The BBC is resorting to broadcasting news bulletins over shortwave radio in Russia after the country blocked access to BBC websites, The Guardian reports. The BBC announced it was bringing back the WWII-era broadcasting technology in the region just hours before its sites were banned. News of the ban was also reported by Russian state news agency RIA.
Shortwave radio uses frequencies that carry over long-distances and are accessible on portable sets. The BBC says its shortwave broadcasts will be available on frequencies of 15735 kHz from 6pm to 8pm and 5875 kHz from midnight to 2am, Ukraine time. News will be read in English, which the BBC says will be available in Kyiv as well as “parts of Russia.”
In 2019, the corporation also launched a Tor Onion domain, which is designed to offer a more secure, higher performance, and censorship-resistant way to access its website via Tor browsers compared to a typical .com or .co.uk URL.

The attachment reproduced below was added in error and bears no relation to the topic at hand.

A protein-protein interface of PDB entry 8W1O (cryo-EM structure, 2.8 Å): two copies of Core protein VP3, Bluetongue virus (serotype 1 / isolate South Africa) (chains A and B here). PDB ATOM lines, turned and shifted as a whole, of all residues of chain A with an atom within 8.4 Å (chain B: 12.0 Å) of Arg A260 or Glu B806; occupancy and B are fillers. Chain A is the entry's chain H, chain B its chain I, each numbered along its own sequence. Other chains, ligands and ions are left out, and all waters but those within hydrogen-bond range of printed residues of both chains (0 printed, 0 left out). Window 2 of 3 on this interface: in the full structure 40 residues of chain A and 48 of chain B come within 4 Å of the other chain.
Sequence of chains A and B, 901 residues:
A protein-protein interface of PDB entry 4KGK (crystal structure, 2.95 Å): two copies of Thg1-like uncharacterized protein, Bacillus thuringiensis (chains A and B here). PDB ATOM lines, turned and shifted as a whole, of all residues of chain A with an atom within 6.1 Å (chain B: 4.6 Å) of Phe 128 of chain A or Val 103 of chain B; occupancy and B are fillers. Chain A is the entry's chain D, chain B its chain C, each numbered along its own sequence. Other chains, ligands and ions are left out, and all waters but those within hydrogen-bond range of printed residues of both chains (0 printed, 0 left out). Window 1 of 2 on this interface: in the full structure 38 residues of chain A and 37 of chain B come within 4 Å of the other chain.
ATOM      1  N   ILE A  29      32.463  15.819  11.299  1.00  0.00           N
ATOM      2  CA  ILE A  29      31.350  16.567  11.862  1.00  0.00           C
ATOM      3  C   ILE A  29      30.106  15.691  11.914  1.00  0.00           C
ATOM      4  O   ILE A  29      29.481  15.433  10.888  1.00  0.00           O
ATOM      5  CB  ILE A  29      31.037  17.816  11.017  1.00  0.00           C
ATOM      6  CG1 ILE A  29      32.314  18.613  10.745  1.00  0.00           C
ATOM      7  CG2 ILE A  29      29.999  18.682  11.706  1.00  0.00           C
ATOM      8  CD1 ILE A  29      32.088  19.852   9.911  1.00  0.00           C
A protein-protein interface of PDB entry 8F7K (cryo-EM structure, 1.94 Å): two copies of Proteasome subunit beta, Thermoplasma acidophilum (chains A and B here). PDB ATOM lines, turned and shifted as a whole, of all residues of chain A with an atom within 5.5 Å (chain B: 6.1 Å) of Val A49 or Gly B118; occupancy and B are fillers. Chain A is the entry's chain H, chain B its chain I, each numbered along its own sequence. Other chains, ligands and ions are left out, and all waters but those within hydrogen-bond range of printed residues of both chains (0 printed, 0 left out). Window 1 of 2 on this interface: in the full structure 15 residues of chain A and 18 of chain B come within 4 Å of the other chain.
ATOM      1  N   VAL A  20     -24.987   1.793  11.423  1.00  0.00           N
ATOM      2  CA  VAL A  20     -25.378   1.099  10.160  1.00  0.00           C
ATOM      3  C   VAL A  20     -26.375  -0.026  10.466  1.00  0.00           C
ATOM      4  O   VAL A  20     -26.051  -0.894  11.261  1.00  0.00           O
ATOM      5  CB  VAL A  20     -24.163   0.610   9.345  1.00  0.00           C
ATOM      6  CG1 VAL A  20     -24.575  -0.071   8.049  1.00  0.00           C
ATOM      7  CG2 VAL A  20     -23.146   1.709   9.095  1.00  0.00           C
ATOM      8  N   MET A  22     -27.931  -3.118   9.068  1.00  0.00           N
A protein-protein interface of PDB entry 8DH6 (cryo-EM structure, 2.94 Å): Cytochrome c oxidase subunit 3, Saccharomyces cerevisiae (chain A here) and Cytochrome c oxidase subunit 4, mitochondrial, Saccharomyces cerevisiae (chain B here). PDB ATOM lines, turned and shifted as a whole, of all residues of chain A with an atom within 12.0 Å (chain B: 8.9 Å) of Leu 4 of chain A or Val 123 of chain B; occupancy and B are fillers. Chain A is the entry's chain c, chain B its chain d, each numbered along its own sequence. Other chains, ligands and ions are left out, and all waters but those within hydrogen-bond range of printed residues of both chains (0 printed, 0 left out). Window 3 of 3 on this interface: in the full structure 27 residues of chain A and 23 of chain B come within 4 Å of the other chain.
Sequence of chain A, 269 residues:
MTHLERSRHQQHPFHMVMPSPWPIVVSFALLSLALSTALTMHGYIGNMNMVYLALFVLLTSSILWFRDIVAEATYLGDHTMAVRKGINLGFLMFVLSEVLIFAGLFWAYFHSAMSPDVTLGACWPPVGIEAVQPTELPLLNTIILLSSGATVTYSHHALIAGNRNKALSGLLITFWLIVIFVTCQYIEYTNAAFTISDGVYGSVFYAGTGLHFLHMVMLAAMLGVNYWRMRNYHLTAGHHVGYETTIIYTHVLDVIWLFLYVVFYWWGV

Fascinates me that no matter how we move forward with technology, we have to realise how fragile it really is, and how more dependencies are introduced, which can be disrupted. Good old radio still works, though, and can reach right around Earth. More advanced low power digital radio has even better reach, but does require slightly more specialised software (which most radio hams can put in place).
See BBC resurrects WWII-era shortwave broadcasts as Russia blocks news of Ukraine invasion
US and German publications are also reportedly affected.